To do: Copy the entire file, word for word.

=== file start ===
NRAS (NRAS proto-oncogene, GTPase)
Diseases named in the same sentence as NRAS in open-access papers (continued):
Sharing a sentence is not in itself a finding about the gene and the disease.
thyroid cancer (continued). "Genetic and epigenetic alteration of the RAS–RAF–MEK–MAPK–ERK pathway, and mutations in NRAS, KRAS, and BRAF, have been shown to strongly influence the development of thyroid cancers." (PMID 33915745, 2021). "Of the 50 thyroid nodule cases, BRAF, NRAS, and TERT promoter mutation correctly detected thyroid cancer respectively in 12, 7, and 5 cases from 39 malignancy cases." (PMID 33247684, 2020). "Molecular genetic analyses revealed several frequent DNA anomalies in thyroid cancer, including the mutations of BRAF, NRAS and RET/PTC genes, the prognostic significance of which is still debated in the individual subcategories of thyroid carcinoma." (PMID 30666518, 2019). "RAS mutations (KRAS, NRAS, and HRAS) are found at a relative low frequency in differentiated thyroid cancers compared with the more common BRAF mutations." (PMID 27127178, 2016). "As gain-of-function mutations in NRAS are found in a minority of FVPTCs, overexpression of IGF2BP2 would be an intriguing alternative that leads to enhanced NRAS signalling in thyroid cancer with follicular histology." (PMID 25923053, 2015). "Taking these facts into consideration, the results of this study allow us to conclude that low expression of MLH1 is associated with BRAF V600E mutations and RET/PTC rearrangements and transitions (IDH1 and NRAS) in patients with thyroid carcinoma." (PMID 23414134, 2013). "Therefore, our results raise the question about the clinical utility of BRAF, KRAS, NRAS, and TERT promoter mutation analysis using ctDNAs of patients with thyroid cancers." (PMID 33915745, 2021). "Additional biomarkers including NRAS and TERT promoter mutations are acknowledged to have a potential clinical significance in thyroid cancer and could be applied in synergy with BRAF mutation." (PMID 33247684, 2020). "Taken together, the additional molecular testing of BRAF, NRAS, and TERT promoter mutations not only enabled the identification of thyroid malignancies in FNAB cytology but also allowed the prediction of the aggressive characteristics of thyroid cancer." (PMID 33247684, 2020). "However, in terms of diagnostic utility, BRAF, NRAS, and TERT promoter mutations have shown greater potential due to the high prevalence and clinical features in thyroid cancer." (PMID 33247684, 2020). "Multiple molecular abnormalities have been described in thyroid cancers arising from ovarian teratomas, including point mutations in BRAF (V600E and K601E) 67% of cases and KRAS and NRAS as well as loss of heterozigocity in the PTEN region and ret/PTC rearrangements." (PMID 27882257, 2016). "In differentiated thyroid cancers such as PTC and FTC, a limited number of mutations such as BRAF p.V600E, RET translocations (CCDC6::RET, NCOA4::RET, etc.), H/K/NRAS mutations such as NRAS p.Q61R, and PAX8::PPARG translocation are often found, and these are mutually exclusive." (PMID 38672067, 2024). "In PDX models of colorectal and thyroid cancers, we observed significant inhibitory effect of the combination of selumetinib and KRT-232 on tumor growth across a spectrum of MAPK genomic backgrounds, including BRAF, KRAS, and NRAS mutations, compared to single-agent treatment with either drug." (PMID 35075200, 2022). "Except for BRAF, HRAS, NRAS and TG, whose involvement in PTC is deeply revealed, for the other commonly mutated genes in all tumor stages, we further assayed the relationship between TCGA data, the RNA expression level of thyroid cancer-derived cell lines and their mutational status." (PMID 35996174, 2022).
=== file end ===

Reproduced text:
NRAS (NRAS proto-oncogene, GTPase)
Diseases named in the same sentence as NRAS in open-access papers (continued):
Sharing a sentence is not in itself a finding about the gene and the disease.
thyroid cancer (continued). "Genetic and epigenetic alteration of the RAS–RAF–MEK–MAPK–ERK pathway, and mutations in NRAS, KRAS, and BRAF, have been shown to strongly influence the development of thyroid cancers." (PMID 33915745, 2021). "Of the 50 thyroid nodule cases, BRAF, NRAS, and TERT promoter mutation correctly detected thyroid cancer respectively in 12, 7, and 5 cases from 39 malignancy cases." (PMID 33247684, 2020). "Molecular genetic analyses revealed several frequent DNA anomalies in thyroid cancer, including the mutations of BRAF, NRAS and RET/PTC genes, the prognostic significance of which is still debated in the individual subcategories of thyroid carcinoma." (PMID 30666518, 2019). "RAS mutations (KRAS, NRAS, and HRAS) are found at a relative low frequency in differentiated thyroid cancers compared with the more common BRAF mutations." (PMID 27127178, 2016). "As gain-of-function mutations in NRAS are found in a minority of FVPTCs, overexpression of IGF2BP2 would be an intriguing alternative that leads to enhanced NRAS signalling in thyroid cancer with follicular histology." (PMID 25923053, 2015). "Taking these facts into consideration, the results of this study allow us to conclude that low expression of MLH1 is associated with BRAF V600E mutations and RET/PTC rearrangements and transitions (IDH1 and NRAS) in patients with thyroid carcinoma." (PMID 23414134, 2013). "Therefore, our results raise the question about the clinical utility of BRAF, KRAS, NRAS, and TERT promoter mutation analysis using ctDNAs of patients with thyroid cancers." (PMID 33915745, 2021). "Additional biomarkers including NRAS and TERT promoter mutations are acknowledged to have a potential clinical significance in thyroid cancer and could be applied in synergy with BRAF mutation." (PMID 33247684, 2020). "Taken together, the additional molecular testing of BRAF, NRAS, and TERT promoter mutations not only enabled the identification of thyroid malignancies in FNAB cytology but also allowed the prediction of the aggressive characteristics of thyroid cancer." (PMID 33247684, 2020). "However, in terms of diagnostic utility, BRAF, NRAS, and TERT promoter mutations have shown greater potential due to the high prevalence and clinical features in thyroid cancer." (PMID 33247684, 2020). "Multiple molecular abnormalities have been described in thyroid cancers arising from ovarian teratomas, including point mutations in BRAF (V600E and K601E) 67% of cases and KRAS and NRAS as well as loss of heterozigocity in the PTEN region and ret/PTC rearrangements." (PMID 27882257, 2016). "In differentiated thyroid cancers such as PTC and FTC, a limited number of mutations such as BRAF p.V600E, RET translocations (CCDC6::RET, NCOA4::RET, etc.), H/K/NRAS mutations such as NRAS p.Q61R, and PAX8::PPARG translocation are often found, and these are mutually exclusive." (PMID 38672067, 2024). "In PDX models of colorectal and thyroid cancers, we observed significant inhibitory effect of the combination of selumetinib and KRT-232 on tumor growth across a spectrum of MAPK genomic backgrounds, including BRAF, KRAS, and NRAS mutations, compared to single-agent treatment with either drug." (PMID 35075200, 2022). "Except for BRAF, HRAS, NRAS and TG, whose involvement in PTC is deeply revealed, for the other commonly mutated genes in all tumor stages, we further assayed the relationship between TCGA data, the RNA expression level of thyroid cancer-derived cell lines and their mutational status." (PMID 35996174, 2022).